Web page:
The June World Agricultural Supply and Demand Estimates report released today by the Agriculture Department reflects the slow corn planting season across much of the Corn Belt due to snow, rain and cool weather, according to analysis by the American Farm Bureau Federation.
Ninety-five percent of this year’s corn crop was planted as of June 9 (only 92 percent in Iowa), but later-planted corn faces the risk of pollination during seasonally warmer temperatures and drier weather expected in late July, which could reduce the yield. June’s WASDE report projected 156.5 bushels per acre for 2013, down 1.5 bushels per acre from May.
Although reduced by 135 million bushels to slightly above 14 billion bushels, corn production, if realized, would still be record setting. The report also reduced projected corn use by 70 million bushels.
AFBF economist Todd Davis said the WASDE report still predicts ending stocks to build significantly over the 2012-13 marketing year levels.
“June’s WASDE projects corn stocks are greater than the pre-report estimates, which reflects negatively on the corn market,” said Davis. “The projected increase in stocks will cause marketing-year prices to drastically fall to $4.80 per bushel for the 2013-14 marketing year compared to $6.95 per bushel in the 2012-13 year.”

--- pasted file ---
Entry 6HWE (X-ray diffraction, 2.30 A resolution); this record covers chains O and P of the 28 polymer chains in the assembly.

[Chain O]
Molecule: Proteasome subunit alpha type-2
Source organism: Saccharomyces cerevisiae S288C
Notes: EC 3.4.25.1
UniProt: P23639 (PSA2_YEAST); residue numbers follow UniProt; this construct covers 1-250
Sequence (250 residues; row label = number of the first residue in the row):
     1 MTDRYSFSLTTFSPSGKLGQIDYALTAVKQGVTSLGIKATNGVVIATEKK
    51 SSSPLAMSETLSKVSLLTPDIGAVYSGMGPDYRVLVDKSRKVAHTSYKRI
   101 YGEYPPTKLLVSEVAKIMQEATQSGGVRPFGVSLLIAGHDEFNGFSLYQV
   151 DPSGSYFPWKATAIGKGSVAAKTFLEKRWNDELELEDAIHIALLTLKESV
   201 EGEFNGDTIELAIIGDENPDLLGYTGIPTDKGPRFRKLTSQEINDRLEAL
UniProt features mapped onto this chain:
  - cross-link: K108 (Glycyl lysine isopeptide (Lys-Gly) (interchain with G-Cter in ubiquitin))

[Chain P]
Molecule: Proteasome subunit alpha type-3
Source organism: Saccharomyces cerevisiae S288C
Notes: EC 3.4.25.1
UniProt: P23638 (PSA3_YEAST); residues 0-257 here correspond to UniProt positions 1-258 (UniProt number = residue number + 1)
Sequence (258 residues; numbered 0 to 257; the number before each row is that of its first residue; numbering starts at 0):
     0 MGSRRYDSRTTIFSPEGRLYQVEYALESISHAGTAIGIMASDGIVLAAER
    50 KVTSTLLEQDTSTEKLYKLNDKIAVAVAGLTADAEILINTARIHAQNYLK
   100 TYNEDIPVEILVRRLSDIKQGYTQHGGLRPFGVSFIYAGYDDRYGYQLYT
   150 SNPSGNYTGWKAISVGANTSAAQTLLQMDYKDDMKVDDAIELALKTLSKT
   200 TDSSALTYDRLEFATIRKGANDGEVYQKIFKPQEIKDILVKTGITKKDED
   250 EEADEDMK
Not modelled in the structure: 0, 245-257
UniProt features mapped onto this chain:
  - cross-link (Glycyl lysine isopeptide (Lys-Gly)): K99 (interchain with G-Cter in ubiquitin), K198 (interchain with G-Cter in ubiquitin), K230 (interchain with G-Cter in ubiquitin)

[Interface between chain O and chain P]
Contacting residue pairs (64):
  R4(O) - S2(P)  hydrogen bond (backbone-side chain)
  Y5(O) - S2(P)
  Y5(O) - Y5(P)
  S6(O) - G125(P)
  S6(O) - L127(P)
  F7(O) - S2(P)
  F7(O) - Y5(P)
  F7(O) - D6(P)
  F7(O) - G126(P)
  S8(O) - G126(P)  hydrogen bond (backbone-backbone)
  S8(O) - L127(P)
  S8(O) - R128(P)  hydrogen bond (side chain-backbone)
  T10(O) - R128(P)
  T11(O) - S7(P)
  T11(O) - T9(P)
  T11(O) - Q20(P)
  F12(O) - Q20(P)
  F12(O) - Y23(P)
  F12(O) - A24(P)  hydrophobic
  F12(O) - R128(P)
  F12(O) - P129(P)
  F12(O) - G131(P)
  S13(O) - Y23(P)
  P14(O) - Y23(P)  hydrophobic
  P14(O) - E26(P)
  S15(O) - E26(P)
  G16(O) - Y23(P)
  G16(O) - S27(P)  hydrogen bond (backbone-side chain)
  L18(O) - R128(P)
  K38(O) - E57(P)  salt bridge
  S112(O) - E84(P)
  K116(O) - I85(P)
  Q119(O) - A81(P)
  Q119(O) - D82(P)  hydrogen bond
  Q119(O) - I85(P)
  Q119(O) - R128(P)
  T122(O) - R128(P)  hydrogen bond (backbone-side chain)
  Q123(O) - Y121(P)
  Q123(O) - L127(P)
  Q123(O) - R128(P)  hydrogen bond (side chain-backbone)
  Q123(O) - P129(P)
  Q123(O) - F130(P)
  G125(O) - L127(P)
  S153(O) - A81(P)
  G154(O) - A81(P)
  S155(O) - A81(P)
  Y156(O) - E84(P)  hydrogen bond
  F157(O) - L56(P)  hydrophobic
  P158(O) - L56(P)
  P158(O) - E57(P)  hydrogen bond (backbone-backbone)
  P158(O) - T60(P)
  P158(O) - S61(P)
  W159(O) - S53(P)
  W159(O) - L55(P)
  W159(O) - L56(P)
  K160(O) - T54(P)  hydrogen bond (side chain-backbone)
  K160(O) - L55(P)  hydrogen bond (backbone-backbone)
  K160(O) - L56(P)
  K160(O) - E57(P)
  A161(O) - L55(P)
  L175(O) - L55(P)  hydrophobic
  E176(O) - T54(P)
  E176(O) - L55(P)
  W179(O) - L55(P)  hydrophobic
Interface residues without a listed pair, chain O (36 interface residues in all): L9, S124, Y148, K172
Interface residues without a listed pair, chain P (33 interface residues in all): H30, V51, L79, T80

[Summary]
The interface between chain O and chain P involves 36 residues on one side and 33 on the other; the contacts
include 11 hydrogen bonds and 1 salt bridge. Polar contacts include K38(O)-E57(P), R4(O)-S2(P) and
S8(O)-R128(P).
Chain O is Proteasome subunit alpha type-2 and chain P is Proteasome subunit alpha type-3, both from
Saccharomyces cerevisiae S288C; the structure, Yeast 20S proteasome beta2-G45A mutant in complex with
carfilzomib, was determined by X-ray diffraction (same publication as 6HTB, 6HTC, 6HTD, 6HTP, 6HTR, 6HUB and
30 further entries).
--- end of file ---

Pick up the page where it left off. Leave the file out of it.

The report showed no change in planted or harvested acres for corn or soybeans as the World Agricultural Outlook Board, who publishes the WASDE, waits for the release of the acreage survey, on June 28.
“Trade projections are that about 2 million acres will not be planted to corn this year due to the late season rains and unusually cold weather,” said Davis. “Instead, it is expected that soybean planted acres will increase as farmers plant the crop instead of late planted corn.”
U.S. soybean ending stocks are also still expected to more than double from 125 million bushels in the 2012-13 marketing year to 265 million bushels in 2013-14. The increase will drop the 2013-14 projected soybean price to $10.80 per bushel, down from $14.35 in the 2012-13 marketing year.
Davis said the weather will keep the market captivated during the next three months in an attempt to better understand what proportion of the corn crop was planted later than normal and is at risk of pollinating during adverse conditions.